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Bilal

There are an estimated 90,000 people living in modern slavey in Mauritania (GSI 2018). Mauritania is one of the last countries in the world where people are still born into hereditary slavery, which means they are literally owned by other people, and forced to work for masters their entire lives. People in slavery come from the Haratine ethnic group, historically enslaved by White Moors. They can be bought and sold, or given as gifts, and face a lifetime of exploitation and abuse. Rape of female slaves is common and their children also become slaves. They are Muslims, and many believe that it is Allah’s wish for them to be enslaved because they are told that their paradise is bound to their Master. In reality, Islam dictates that a Muslim cannot enslave a fellow Muslim. Since 2007 slavery has been criminalised in Mauritania but the law is not enforced and the government is reluctant to acknowledge the existence of the problem.  Born in 1955, Bîlal Ould Semetta was enslaved in inherited bondage throughout his childhood until he was 25 years old. At a young age he was sent to work for the cousin of the family to whom he was enslaved. He lived as a shepherd, cut off from his family, refused an education and banned from practising religion. It was not until the drought of 1973 that Bîlal was no longer needed and was allowed to return to his family.

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Mbarek B

There are an estimated 90,000 people living in modern slavey in Mauritania (GSI 2018). Mauritania is one of the last countries in the world where people are still born into hereditary slavery, which means they are literally owned by other people, and forced to work for masters their entire lives. People in slavery come from the Haratine ethnic group, historically enslaved by White Moors. They can be bought and sold, or given as gifts, and face a lifetime of exploitation and abuse. Rape of female slaves is common and their children also become slaves. They are Muslims, and many believe that it is Allah’s wish for them to be enslaved because they are told that their paradise is bound to their Master. In reality, Islam dictates that a Muslim cannot enslave a fellow Muslim. Since 2007 slavery has been criminalised in Mauritania but the law is not enforced and the government is reluctant to acknowledge the existence of the problem.  Mbareck ould Mahmoud was born into inherited slavery in 1970. Shared among different families, Mbareck was forced to live as a nomadic shepherd as well as performing domestic work. Mbareck and his sister were subjected to physical violence and often had their food restricted. He notes how some families were more lenient than others, some allowing him and his sister to go to Qoranic school while others threatened him if he ever went again. Mbareck notes how his life changed when someone who had previously escaped slavery visited the village and told him and his sister that they could do the same. After escaping and returning to their father, Mbareck began working odd jobs at a cinema for a small sum of money. Mbarek later became an Islamic preacher.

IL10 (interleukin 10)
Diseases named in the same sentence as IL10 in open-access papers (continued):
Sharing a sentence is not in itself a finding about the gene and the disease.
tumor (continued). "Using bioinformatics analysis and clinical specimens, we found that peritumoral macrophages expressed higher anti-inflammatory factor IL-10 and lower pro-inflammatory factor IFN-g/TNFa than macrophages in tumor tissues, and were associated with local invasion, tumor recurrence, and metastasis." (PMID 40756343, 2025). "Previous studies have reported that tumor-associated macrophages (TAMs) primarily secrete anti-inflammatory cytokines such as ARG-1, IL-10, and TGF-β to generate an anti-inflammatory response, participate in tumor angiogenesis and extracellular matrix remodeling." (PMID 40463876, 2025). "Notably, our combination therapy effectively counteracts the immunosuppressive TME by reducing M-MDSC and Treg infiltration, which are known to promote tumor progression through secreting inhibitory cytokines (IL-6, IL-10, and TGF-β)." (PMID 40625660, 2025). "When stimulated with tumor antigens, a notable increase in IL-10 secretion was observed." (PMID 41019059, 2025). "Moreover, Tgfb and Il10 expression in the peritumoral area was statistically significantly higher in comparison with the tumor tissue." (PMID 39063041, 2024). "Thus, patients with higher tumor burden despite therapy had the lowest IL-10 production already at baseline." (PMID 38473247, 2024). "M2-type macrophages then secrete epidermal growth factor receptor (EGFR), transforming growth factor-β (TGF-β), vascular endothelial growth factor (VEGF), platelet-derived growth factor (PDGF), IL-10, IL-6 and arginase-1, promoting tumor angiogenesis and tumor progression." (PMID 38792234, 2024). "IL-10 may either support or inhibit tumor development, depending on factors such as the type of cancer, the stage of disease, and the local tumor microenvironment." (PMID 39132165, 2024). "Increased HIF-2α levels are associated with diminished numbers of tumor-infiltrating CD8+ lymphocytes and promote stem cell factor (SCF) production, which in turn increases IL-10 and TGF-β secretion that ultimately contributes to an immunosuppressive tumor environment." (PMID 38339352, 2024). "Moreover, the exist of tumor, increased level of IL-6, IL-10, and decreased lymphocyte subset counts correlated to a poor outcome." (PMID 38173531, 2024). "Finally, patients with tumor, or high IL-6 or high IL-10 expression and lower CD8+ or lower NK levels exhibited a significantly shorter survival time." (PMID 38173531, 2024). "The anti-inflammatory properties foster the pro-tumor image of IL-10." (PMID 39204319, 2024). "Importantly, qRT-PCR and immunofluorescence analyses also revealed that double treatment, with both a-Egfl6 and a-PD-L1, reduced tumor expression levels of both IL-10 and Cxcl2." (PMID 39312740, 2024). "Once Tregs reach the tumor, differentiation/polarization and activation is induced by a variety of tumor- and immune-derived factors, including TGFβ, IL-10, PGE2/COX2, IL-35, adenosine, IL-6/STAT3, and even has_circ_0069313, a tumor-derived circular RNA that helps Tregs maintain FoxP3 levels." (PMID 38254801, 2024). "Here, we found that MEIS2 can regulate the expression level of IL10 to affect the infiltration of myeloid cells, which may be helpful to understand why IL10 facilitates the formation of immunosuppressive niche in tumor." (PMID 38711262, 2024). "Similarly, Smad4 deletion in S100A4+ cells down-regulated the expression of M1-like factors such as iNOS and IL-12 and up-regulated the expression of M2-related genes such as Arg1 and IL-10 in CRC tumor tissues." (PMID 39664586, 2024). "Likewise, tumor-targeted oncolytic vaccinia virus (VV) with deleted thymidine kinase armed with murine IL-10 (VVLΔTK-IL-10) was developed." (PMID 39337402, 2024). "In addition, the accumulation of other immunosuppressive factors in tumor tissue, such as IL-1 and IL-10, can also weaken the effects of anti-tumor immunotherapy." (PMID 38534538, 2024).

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Kiir Uchan Majok

There are an estimated 465,000 people living in modern slavery in Sudan (GSI 2018). Between 1983 and 2005, the central government of Sudan enslaved tens of thousands of black South Sudanese Christian and traditionalist people. It was part of a genocidal war against South Sudan, with a simple aim: to force South Sudan to become Arab and Muslim. Kiir Uchan Majok was captured by Muslim’s and enslaved in Sudan, forced to work on a farm under the threat of constant violence.

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Makuom Mawein Tong

There are an estimated 465,000 people living in modern slavery in Sudan (GSI 2018). Between 1983 and 2005, the central government of Sudan enslaved tens of thousands of black South Sudanese Christian and traditionalist people. It was part of a genocidal war against South Sudan, with a simple aim: to force South Sudan to become Arab and Muslim. Makuom was born in Akoch Atong Mabil village, north of Aweil town. As a young boy in 1980s his father enrolled him in a school near his village, but a few days later, news was everywhere that Arabs were planning to attack Dinka tribe villages. His father pulled him from school and kept him at home because he was so afraid of Arab attack. At night during the dry season, Arabs attacked his village. Makuom ran and hid in a nearby forest. Many people from his village ran to the forest, but Arabs followed them. His father was killed by Arabs and captured him with others. All children who were captured were forced to walk with Arabs to north Sudan.